Sunday, February 05, 2006

Gonzales Testimony on Domestic Spying

Mr. Gonzales, if as you say, the President has the power to use all of the tools at his disposal to protect the country, and he sees a Democratic leadership to be a threat to the country, does it not follow that he has the authority to do anything in his power to prevent a Democratic leadership?"

When I was young, when I first started my quest to find out what “better” meant and how to make the world a better place, I wanted to get elected to the legislature. I felt that a person there could actually do some good.

What can I say? I was young. I thought a legislator’s job was to try to find out the best course of action and cast a vote based on his considered opinion. I did not know that they were partisan robots who got their orders from the partisan leadership. (How else can we explain so many votes being made on party lines?)

Still, I like to imagine what it would be like to be a legislator who was not bound to a party.

Please allow me to indulge that fantasy for a moment. Tomorrow, Attorney General Alberto Gonzales will testify before the Senate Judiciary Committee concerning the defense of the Bush Administration's secret order to spy on Americans. So, what would I say to him?

SENATOR FYFE: Thank you, Mr. Chairman.

Mr. Gonzales, my time is limited and there is a lot that I want to cover.

Let’s start with the 4th Amendment. It states, "The right of the people to be secure in their persons, houses, papers, and effects, against unreasonable searches and seizures, shall not be violated, and no Warrants shall issue, but upon probable cause, supported by Oath or affirmation, and particularly describing the place to be searched, and the persons or things to be seized."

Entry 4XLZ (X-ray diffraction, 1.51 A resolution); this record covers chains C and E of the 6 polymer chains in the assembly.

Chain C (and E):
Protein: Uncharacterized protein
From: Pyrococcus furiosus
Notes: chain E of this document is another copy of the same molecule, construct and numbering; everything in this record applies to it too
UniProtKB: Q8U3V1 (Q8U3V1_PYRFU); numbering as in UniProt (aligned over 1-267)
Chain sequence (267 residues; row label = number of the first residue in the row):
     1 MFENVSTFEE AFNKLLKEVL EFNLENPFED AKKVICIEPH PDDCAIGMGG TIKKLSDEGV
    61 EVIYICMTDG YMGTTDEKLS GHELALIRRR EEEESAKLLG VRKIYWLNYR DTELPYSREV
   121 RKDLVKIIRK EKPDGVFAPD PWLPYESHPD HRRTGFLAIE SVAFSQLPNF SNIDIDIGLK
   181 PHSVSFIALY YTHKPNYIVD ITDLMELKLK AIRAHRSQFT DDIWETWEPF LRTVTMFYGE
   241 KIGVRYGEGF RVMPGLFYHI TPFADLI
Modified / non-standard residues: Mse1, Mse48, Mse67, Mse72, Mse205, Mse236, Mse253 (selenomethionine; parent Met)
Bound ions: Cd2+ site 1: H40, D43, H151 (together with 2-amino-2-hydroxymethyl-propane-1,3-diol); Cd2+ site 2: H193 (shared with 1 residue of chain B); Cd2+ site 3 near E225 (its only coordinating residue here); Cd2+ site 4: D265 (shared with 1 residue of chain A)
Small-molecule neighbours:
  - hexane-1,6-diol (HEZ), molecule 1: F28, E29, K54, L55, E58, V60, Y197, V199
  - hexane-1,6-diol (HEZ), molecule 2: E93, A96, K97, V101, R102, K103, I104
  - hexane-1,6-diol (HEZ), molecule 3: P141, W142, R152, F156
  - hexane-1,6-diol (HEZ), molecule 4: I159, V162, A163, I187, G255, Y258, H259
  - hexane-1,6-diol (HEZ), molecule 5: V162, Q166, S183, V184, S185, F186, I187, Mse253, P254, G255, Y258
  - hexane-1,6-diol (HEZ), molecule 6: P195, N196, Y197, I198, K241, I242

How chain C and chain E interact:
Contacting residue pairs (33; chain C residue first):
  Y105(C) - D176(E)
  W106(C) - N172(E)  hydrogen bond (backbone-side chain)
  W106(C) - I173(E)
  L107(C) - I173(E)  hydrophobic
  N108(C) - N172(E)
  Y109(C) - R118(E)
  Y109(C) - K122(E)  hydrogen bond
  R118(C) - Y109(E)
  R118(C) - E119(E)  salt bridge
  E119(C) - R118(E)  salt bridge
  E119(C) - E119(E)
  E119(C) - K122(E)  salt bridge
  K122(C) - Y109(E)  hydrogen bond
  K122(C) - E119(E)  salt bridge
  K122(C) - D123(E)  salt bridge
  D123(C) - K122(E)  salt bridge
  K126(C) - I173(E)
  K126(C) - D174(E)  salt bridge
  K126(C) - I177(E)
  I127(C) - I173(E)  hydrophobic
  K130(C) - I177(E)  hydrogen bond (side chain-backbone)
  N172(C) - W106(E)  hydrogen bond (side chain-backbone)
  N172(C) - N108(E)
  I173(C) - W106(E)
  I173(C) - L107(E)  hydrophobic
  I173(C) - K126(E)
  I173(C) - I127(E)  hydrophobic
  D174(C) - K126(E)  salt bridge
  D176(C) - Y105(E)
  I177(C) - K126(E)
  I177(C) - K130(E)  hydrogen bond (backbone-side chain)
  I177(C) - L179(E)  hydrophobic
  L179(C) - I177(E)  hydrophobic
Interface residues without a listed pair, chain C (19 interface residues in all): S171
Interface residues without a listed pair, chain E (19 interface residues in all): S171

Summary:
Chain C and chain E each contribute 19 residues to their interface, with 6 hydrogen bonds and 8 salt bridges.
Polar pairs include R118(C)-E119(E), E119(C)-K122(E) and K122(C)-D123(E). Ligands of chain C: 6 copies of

I repeat, ...the right … shall not be violated, and no warrants shall issue, but on probable cause...

When you state that President Bush has the authority to allow wiretaps, you are stating that Article II of the Constitution naming the President the Commander in Chief of the Military, and Senate authorization to use force against those responsible for 9/11, imply that this right shall be violated, and that no warrants are needed at all, let alone those that depend on probable cause.

As I read it, the 4th Amendment to the Constitution is not ambiguous. The Constitution says, The right shall not be violated, and no warrants shall issue but on probable cause. You say that the right shall be violated and warrants are not even required.

Mr. Gonzales, I ask for your patience here. I actually have a three-part question, but I want to make sure that you understand what I am asking. So, please, let me finish before you start to answer.

Question 1

The first part of the question is this. You obviously believe that Article II of the Constitution and Congress’s authorization for use of force has the legal power to suspend the 4th Amendment to the Constitution. If you are right, then it seems to follow from your own argument that this gives the President the authority to suspend, say, the 2nd Amendment of the Constitution as well.